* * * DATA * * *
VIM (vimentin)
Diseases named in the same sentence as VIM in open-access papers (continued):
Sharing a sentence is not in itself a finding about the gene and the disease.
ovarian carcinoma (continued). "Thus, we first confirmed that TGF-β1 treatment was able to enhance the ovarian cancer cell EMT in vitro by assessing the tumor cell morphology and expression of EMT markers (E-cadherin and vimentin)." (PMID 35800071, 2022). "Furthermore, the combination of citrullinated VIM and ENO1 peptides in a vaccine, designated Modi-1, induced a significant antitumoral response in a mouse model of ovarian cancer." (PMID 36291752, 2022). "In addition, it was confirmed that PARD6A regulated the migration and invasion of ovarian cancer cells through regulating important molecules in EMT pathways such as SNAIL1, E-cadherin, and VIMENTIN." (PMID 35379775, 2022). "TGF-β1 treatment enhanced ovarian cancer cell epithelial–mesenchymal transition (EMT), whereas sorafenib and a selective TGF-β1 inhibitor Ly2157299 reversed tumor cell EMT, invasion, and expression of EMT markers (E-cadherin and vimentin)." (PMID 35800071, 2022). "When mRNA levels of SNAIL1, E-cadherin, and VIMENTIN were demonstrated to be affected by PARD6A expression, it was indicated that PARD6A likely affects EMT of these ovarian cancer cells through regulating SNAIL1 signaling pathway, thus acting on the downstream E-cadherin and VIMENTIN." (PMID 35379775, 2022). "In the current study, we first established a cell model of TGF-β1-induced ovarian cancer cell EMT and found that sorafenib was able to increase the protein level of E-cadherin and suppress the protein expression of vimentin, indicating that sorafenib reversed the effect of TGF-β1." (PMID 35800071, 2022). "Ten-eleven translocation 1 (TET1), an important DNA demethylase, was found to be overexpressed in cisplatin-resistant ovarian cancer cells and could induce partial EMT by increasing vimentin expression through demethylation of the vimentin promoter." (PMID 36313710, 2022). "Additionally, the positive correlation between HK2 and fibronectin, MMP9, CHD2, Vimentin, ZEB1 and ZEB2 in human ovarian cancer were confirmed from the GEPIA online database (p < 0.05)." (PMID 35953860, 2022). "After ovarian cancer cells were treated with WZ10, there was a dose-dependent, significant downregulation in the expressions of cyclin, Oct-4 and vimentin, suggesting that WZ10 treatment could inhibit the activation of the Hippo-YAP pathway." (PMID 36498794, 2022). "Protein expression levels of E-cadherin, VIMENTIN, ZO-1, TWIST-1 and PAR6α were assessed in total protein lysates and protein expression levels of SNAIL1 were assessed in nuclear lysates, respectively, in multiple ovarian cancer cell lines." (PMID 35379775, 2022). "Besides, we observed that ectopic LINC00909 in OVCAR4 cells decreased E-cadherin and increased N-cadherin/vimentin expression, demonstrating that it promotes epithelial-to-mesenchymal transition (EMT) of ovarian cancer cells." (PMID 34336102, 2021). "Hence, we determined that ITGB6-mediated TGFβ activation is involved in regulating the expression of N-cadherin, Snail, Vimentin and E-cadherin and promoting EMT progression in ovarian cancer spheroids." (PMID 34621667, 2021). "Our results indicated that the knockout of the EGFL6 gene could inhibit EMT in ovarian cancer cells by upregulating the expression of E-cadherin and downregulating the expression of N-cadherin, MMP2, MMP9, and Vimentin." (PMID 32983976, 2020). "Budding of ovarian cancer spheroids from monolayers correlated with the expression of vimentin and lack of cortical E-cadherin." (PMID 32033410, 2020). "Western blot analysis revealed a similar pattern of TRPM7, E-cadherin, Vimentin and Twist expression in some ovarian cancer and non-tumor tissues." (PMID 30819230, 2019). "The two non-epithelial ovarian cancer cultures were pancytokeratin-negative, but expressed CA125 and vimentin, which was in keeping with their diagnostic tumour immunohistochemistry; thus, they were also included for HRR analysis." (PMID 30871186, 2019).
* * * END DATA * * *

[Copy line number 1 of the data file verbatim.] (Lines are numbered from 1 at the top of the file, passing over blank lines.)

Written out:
VIM (vimentin)